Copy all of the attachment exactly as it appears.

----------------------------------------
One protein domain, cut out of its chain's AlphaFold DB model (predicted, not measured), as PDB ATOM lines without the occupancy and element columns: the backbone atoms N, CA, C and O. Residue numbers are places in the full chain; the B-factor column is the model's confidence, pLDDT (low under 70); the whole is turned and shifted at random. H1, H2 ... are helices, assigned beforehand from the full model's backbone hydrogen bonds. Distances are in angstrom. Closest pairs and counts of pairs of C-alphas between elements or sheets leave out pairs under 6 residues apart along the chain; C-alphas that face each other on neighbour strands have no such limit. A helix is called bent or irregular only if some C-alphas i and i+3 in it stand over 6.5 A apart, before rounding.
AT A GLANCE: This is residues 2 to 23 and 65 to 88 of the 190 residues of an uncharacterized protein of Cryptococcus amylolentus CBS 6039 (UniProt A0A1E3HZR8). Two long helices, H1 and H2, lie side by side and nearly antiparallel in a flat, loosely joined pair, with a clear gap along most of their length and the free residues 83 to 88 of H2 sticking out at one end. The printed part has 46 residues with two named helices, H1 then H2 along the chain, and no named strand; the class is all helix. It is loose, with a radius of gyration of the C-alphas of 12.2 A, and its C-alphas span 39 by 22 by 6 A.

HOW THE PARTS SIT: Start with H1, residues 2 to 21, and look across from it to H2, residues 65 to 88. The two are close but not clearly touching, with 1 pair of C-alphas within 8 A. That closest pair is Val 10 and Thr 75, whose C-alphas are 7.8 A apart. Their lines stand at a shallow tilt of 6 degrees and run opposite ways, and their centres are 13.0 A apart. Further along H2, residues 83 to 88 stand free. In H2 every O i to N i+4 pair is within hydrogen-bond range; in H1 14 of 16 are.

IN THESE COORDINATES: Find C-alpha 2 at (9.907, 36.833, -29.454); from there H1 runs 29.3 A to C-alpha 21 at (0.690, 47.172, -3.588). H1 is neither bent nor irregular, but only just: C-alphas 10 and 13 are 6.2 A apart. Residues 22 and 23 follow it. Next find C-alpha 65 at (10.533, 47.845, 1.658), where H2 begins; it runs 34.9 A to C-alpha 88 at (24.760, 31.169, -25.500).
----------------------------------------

One protein domain, cut out of its chain's AlphaFold DB model (predicted, not measured), as PDB ATOM lines without the occupancy and element columns: the backbone atoms N, CA, C and O. Residue numbers are places in the full chain; the B-factor column is the model's confidence, pLDDT (low under 70); the whole is turned and shifted at random. H1, H2 ... are helices, assigned beforehand from the full model's backbone hydrogen bonds. Distances are in angstrom. Closest pairs and counts of pairs of C-alphas between elements or sheets leave out pairs under 6 residues apart along the chain; C-alphas that face each other on neighbour strands have no such limit. A helix is called bent or irregular only if some C-alphas i and i+3 in it stand over 6.5 A apart, before rounding.
AT A GLANCE: This is residues 2 to 23 and 65 to 88 of the 190 residues of an uncharacterized protein of Cryptococcus amylolentus CBS 6039 (UniProt A0A1E3HZR8). Two long helices, H1 and H2, lie side by side and nearly antiparallel in a flat, loosely joined pair, with a clear gap along most of their length and the free residues 83 to 88 of H2 sticking out at one end. The printed part has 46 residues with two named helices, H1 then H2 along the chain, and no named strand; the class is all helix. It is loose, with a radius of gyration of the C-alphas of 12.2 A, and its C-alphas span 39 by 22 by 6 A.

HOW THE PARTS SIT: Start with H1, residues 2 to 21, and look across from it to H2, residues 65 to 88. The two are close but not clearly touching, with 1 pair of C-alphas within 8 A. That closest pair is Val 10 and Thr 75, whose C-alphas are 7.8 A apart. Their lines stand at a shallow tilt of 6 degrees and run opposite ways, and their centres are 13.0 A apart. Further along H2, residues 83 to 88 stand free. In H2 every O i to N i+4 pair is within hydrogen-bond range; in H1 14 of 16 are.

IN THESE COORDINATES: Find C-alpha 2 at (9.907, 36.833, -29.454); from there H1 runs 29.3 A to C-alpha 21 at (0.690, 47.172, -3.588). H1 is neither bent nor irregular, but only just: C-alphas 10 and 13 are 6.2 A apart. Residues 22 and 23 follow it. Next find C-alpha 65 at (10.533, 47.845, 1.658), where H2 begins; it runs 34.9 A to C-alpha 88 at (24.760, 31.169, -25.500).